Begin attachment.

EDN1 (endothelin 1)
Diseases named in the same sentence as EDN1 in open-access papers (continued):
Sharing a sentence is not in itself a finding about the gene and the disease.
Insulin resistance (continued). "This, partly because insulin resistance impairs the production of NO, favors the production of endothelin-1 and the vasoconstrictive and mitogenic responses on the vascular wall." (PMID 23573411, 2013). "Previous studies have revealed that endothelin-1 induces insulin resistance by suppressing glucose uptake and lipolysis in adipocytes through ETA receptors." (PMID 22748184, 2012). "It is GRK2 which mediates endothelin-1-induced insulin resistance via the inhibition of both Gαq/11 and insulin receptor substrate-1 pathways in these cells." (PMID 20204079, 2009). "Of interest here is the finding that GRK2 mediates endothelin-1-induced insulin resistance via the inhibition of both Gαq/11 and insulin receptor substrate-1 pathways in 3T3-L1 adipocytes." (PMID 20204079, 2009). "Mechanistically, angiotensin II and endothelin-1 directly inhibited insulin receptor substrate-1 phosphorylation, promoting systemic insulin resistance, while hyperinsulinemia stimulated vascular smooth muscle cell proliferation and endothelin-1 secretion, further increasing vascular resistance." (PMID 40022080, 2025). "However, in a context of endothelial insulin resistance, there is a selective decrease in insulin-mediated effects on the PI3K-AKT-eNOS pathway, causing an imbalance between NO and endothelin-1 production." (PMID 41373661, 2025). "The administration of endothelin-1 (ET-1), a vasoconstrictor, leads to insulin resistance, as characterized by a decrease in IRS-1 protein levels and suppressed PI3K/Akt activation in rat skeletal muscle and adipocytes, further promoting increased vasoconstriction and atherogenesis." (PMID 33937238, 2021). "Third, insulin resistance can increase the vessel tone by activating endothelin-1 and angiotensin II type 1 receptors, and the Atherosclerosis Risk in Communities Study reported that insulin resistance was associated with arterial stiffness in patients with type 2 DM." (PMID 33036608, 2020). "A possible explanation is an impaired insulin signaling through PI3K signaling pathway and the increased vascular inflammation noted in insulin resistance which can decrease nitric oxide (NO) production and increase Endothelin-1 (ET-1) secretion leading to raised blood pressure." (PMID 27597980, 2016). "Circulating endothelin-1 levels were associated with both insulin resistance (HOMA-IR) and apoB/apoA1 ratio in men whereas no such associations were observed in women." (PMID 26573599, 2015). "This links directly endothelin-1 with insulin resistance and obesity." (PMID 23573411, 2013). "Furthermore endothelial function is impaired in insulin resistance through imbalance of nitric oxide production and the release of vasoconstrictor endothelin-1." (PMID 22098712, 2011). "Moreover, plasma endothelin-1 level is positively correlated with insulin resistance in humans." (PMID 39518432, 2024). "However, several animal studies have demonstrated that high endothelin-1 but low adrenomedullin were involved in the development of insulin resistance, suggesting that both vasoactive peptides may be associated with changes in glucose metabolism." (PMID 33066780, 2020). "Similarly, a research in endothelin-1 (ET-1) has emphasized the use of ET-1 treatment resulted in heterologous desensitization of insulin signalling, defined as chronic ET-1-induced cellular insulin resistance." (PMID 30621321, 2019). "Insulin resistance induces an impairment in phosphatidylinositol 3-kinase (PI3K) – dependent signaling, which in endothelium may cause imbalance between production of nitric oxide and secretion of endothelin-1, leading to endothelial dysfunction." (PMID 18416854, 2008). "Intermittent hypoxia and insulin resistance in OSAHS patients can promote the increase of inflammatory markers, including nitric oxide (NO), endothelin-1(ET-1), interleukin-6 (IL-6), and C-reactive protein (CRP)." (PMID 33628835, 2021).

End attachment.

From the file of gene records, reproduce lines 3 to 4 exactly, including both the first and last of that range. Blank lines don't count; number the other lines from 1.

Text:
Sharing a sentence is not in itself a finding about the gene and the disease.
Insulin resistance (continued). "This, partly because insulin resistance impairs the production of NO, favors the production of endothelin-1 and the vasoconstrictive and mitogenic responses on the vascular wall." (PMID 23573411, 2013). "Previous studies have revealed that endothelin-1 induces insulin resistance by suppressing glucose uptake and lipolysis in adipocytes through ETA receptors." (PMID 22748184, 2012). "It is GRK2 which mediates endothelin-1-induced insulin resistance via the inhibition of both Gαq/11 and insulin receptor substrate-1 pathways in these cells." (PMID 20204079, 2009). "Of interest here is the finding that GRK2 mediates endothelin-1-induced insulin resistance via the inhibition of both Gαq/11 and insulin receptor substrate-1 pathways in 3T3-L1 adipocytes." (PMID 20204079, 2009). "Mechanistically, angiotensin II and endothelin-1 directly inhibited insulin receptor substrate-1 phosphorylation, promoting systemic insulin resistance, while hyperinsulinemia stimulated vascular smooth muscle cell proliferation and endothelin-1 secretion, further increasing vascular resistance." (PMID 40022080, 2025). "However, in a context of endothelial insulin resistance, there is a selective decrease in insulin-mediated effects on the PI3K-AKT-eNOS pathway, causing an imbalance between NO and endothelin-1 production." (PMID 41373661, 2025). "The administration of endothelin-1 (ET-1), a vasoconstrictor, leads to insulin resistance, as characterized by a decrease in IRS-1 protein levels and suppressed PI3K/Akt activation in rat skeletal muscle and adipocytes, further promoting increased vasoconstriction and atherogenesis." (PMID 33937238, 2021). "Third, insulin resistance can increase the vessel tone by activating endothelin-1 and angiotensin II type 1 receptors, and the Atherosclerosis Risk in Communities Study reported that insulin resistance was associated with arterial stiffness in patients with type 2 DM." (PMID 33036608, 2020). "A possible explanation is an impaired insulin signaling through PI3K signaling pathway and the increased vascular inflammation noted in insulin resistance which can decrease nitric oxide (NO) production and increase Endothelin-1 (ET-1) secretion leading to raised blood pressure." (PMID 27597980, 2016). "Circulating endothelin-1 levels were associated with both insulin resistance (HOMA-IR) and apoB/apoA1 ratio in men whereas no such associations were observed in women." (PMID 26573599, 2015). "This links directly endothelin-1 with insulin resistance and obesity." (PMID 23573411, 2013). "Furthermore endothelial function is impaired in insulin resistance through imbalance of nitric oxide production and the release of vasoconstrictor endothelin-1." (PMID 22098712, 2011). "Moreover, plasma endothelin-1 level is positively correlated with insulin resistance in humans." (PMID 39518432, 2024). "However, several animal studies have demonstrated that high endothelin-1 but low adrenomedullin were involved in the development of insulin resistance, suggesting that both vasoactive peptides may be associated with changes in glucose metabolism." (PMID 33066780, 2020). "Similarly, a research in endothelin-1 (ET-1) has emphasized the use of ET-1 treatment resulted in heterologous desensitization of insulin signalling, defined as chronic ET-1-induced cellular insulin resistance." (PMID 30621321, 2019). "Insulin resistance induces an impairment in phosphatidylinositol 3-kinase (PI3K) – dependent signaling, which in endothelium may cause imbalance between production of nitric oxide and secretion of endothelin-1, leading to endothelial dysfunction." (PMID 18416854, 2008). "Intermittent hypoxia and insulin resistance in OSAHS patients can promote the increase of inflammatory markers, including nitric oxide (NO), endothelin-1(ET-1), interleukin-6 (IL-6), and C-reactive protein (CRP)." (PMID 33628835, 2021).